ISTANBUL -- A young American man with black hair and dark brown eyes checked into a small hotel in Cappadocia, where visitors to Turkey flock to see the famous lava formations carved into the landscape.
"Are you Muslim," the clerk asked, acknowledging his Semitic features.
"No, I'm Jewish," the young man replied, smiling and assuming the question was asked in good faith and good humor.
"Oh," the clerk replied, disappointment in his voice. "This is not a good time for Jews in Turkey."
A general observation rather than a personal one, but it was true enough. This is not a good time for Jews in Turkey. The bond between Israel and Turkey, once strong, is now frayed and weak. The closeness of the two modern countries was forged in their dedication to democratic secularism, with strong trade, military ties and unifying attitudes toward economic growth binding them together. Turkey was the first country with a Muslim majority to recognize the state of Israel.
The idea that modern Turks stood securely with the West was clear not only by their close connection to Israel, but in their adherence to separation of church and state, and the Latin alphabet. Fashions have told the tale, too. After enactment of the Hat Law of 1925, the fez was diminished to a trinket for tourists, replaced first by the straw Panama and then the felt fedora.
Today, most men in the cities, like most men in the West, go bare-headed. Turbans, associated with the sultans in the celebrated tales of the "Arabian Nights," are worn by doormen at cafes, mostly for visitors in search of picturesque photo-ops. Veils for women are gone, too, along with the harem of Topkapi, now the famous museum.
Western dress is associated with Western ideas, and the ideas but not the dress seem to be disappearing. Under the leadership of Prime Minister Recep Tayyip Erdogan, Turkey has turned away sharply from the West.
Israel is the canary in the coalmine, the first to breathe the toxic fumes of political change, as the Turks seek to win Islamist friends. The government expelled the Israeli ambassador and cut military ties with Israel after the Israelis refused to apologize for the deaths of nine Turkish "activists" on a ship in a Turkish-based flotilla attempting to break the Israeli embargo to Gaza. Israel has expressed "regret for the loss of life," and a United Nations investigation concluded that the Israeli blockade was legal and the Israeli commandos acted only in the face of "organized and violent resistance."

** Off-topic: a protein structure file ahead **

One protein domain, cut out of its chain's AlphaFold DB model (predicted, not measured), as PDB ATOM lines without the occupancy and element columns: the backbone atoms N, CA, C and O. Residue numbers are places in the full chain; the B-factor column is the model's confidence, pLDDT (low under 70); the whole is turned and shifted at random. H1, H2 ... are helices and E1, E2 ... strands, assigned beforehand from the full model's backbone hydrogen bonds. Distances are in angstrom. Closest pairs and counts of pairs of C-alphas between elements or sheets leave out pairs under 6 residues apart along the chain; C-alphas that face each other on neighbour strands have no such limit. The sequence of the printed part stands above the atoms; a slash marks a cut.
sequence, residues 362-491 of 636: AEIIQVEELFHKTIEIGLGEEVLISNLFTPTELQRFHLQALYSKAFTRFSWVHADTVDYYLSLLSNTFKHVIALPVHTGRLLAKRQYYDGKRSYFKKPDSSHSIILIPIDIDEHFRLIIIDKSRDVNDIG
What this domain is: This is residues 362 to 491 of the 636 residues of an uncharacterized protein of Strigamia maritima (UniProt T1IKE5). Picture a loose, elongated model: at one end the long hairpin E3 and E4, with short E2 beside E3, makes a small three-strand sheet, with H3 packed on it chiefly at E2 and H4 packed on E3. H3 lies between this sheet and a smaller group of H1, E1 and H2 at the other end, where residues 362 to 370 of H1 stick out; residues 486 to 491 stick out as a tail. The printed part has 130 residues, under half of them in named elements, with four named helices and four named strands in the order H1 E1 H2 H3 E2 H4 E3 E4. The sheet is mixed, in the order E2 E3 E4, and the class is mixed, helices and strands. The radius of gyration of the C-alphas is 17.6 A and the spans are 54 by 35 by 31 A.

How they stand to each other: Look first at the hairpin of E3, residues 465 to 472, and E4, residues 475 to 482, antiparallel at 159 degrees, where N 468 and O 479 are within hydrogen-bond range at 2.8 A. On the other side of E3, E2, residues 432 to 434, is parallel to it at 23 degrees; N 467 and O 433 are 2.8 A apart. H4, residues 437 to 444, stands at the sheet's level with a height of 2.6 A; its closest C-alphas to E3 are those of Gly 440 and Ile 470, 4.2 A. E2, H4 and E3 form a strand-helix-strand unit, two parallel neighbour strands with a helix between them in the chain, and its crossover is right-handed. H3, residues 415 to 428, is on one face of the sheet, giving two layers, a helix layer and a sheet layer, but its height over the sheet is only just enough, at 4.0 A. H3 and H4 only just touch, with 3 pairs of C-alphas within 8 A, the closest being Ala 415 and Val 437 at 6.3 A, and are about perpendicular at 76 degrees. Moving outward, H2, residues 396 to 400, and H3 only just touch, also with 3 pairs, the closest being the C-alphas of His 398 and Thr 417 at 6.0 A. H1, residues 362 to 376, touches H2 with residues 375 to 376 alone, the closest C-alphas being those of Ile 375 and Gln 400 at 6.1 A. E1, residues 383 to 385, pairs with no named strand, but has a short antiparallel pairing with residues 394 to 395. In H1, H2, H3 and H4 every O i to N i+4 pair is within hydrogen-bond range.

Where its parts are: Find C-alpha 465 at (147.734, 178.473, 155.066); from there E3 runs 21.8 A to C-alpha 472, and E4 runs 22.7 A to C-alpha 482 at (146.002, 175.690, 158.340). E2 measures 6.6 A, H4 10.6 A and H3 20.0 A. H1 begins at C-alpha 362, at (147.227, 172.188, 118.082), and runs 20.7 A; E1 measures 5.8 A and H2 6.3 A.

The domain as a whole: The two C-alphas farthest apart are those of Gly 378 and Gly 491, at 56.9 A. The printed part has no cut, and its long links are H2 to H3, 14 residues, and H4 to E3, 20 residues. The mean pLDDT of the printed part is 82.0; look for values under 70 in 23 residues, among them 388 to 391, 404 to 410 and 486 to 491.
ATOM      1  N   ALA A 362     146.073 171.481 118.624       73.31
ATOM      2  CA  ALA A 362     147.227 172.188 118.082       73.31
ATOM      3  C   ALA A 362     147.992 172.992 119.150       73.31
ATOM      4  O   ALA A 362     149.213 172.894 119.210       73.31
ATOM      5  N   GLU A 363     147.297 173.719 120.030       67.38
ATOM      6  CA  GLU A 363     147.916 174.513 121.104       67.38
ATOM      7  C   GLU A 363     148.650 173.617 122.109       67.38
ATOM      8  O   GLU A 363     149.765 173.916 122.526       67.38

The Turkish reaction sounds like a ploy to signal Islamists that Turkey's on their side. "While diplomats and generals too often ascribe tensions between Turkey and the West to a reaction to the Iraq War," says Michael Rubin of the American Enterprise Institute, "or disappointment with the slow pace of the European Union-accession process, or anger at the death of nine Turks killed in a clash with Israeli forces aboard the blockade-challenging Mavi Marmara, in reality Turkey's break from the West was the result of a deliberate and steady strategy initiated by Erdogan upon assuming the reins of government." Erdogan emphasized his secularism initially, and Western officials, eager to believe him, ignored his record and his party's ties to Islamist ideology.
"Thank God Almighty," said Erdogan in 1994, when he was the mayor of Istanbul. "I am a servant of sharia." His favorite newspaper, an anti-Western daily, espouses "neo-Ottomism," celebrating Turkey's imperial past in contrast to Ataturk's modernism. Many in the West hailed his reduction of the army, but he destroyed the check-and-balance role of the military without putting a civilian alternative in its place. The prime minister has locked up without charges secular officers, journalists and opposition leaders.
Western governments presumed that Turkey allowed NATO to build a radar station on its soil to monitor a nuclear threat from Iran, but on a recent trip to Africa, Erdogan made a point of saying that the real nuclear threat is from Israel. He dallied on imposing sanctions against Syrian repression and now says the United Nations should sanction Israel.
When a young populist politician in 1999, Erdogan ran afoul of Turkey's constitutionally mandated secularism and was imprisoned for reciting a poem expressing militant Islam: "Minarets are our bayonets, the domes our helmets, the mosques our barracks, and the believers our army." Many Turks, who have learned that keeping a low profile is the better part of survival, fear Erdogan was not merely reciting poesy, but speaking his mind and biding his time.